Immigration Fraud and Penalties

Using fraud or willful misrepresentation to try to be admitted into the U.S. is a mistake. It may backfire and you may be deemed inadmissible into the U.S. It’s best to be as truthful as possible, hope for the best and not put yourself in a position where you need to explain things that aren’t true and why you said them. If you’re in Kentucky and feel you need to resort to stating things that aren’t true to obtain an immigration benefit or admissibility into the U.S., talk to us so we can find a better way for you to reach your goals.

An applicant can be found to be inadmissible if he or she gets a benefit through fraud or willful misrepresentation. These are two different things under immigration law, but they have common elements. A determination that a person is inadmissible due to willful misrepresentation requires a finding that the applicant willfully misrepresented a material fact. The immigration officer must find all of these things to be true:

  • The person obtained, or tried to obtain, a benefit available under immigration law
  • The person made a false statement
  • It was willfully made
  • It was material or relevant to the application
  • It was made to a U.S. government official

If the above are shown, the person would be inadmissible due to willful misrepresentation. Evidence of intent to deceive isn’t necessary. Inadmissibility because of fraud must be based on a finding of all the above elements plus an intent to deceive. If the applicant wasn’t able to get the benefit, he or she can be deemed inadmissible for trying to obtain an immigration benefit by fraud.

Even though an applicant has been found to be inadmissible due to fraud or willful misrepresentation, he or she may be able to get a waiver allowing them to enter the county or get an immigration benefit anyway.

  • This would provide humanitarian relief and promote family unity
  • The person would be seen as deserving of a waiver due to positive factors outweighing the fraud, willful misrepresentation or other negative factors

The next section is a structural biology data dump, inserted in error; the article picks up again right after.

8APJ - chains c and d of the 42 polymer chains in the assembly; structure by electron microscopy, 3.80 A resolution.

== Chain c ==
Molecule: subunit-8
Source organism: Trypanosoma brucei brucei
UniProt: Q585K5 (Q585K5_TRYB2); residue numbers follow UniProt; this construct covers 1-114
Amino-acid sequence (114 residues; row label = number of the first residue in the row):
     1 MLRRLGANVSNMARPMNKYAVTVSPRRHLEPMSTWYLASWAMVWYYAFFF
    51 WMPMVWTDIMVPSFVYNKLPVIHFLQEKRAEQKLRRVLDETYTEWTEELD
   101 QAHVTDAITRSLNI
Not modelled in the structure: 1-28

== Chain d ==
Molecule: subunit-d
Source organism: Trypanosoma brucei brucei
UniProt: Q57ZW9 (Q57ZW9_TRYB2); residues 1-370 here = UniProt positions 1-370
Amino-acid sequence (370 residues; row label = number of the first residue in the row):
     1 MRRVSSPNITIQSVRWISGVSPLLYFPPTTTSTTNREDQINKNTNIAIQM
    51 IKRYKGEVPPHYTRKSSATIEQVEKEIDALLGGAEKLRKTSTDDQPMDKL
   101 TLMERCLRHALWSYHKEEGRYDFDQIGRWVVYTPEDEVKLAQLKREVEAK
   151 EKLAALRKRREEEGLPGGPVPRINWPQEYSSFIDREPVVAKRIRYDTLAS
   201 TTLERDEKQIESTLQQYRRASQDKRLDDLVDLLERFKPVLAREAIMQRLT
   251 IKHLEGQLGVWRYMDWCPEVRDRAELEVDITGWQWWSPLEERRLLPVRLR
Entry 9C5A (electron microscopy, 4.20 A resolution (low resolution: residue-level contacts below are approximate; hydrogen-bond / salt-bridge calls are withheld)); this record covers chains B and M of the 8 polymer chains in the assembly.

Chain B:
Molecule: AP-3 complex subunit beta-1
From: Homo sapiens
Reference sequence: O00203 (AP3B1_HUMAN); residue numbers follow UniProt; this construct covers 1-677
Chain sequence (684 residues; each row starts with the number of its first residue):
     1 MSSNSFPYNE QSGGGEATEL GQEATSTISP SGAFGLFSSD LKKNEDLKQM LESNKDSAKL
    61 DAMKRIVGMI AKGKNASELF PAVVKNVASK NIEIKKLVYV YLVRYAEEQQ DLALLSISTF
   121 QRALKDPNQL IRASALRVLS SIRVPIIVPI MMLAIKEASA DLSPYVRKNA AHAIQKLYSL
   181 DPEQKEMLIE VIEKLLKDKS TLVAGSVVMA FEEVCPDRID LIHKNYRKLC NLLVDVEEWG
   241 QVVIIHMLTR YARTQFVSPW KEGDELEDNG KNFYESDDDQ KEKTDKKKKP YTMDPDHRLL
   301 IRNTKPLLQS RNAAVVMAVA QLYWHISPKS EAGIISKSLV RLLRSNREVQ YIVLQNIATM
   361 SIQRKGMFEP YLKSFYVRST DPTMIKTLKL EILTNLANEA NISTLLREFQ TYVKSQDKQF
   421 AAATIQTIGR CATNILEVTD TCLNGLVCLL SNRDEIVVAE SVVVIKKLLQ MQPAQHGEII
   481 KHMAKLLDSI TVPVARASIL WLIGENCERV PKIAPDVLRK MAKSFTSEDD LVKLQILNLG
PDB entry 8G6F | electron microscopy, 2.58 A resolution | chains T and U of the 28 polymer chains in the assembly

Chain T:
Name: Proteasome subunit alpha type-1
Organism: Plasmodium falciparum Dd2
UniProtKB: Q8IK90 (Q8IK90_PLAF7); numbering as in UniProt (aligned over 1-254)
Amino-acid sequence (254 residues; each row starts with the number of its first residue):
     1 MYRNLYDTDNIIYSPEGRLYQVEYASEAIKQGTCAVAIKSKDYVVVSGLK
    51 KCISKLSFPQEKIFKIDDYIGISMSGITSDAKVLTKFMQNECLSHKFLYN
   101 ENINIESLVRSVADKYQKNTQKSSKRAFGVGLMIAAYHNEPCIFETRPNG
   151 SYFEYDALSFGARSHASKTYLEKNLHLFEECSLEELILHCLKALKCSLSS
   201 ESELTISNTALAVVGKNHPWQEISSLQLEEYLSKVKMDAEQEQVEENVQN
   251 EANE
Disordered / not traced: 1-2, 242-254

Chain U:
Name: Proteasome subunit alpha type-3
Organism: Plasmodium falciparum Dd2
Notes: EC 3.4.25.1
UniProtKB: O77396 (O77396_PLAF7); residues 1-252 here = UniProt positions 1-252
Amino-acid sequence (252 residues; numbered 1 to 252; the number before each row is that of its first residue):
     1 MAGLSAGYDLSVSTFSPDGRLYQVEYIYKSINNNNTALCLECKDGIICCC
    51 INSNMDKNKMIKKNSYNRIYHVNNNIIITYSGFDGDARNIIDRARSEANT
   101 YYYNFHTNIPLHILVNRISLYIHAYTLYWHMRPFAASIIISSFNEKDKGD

A waiver is available only to applicants who can show an extreme hardship to one of the following:

  • A U.S. citizen parent or spouse
  • A lawful permanent resident (LPR) parent or spouse
  • A citizen fiancé/fiancée
  • If the person is covered by the Violence Against Women Act (VAWA), the VAWA self-petitioner, or his or her citizen, LPR or qualified alien parent or child.

Whether or not a waiver of inadmissibility based on fraud or willful misrepresentation is available depends on the immigration benefit being sought. A waiver may be available for those seeking one of these:

  • An immigrant visa or adjustment of status as part of a family-based petition or as a VAWA self-petitioner
  • An immigrant visa or adjustment of status due to an employment-based petition
  • A nonimmigrant K visa (fiancé/ fiancée of a U.S. citizen and their accompanying minor children, foreign spouses or step-children of U.S. citizens)
  • A nonimmigrant V visa (spouses and unmarried children under age 21, or step-children of an LPR)

If you live in Kentucky and may be in a situation where a willful misrepresentation or fraud occurred while trying to get an immigration benefit or be admitted into the U.S. and you have questions about what you should do, contact our office so we can discuss the legal process, the applicable law and how we can help.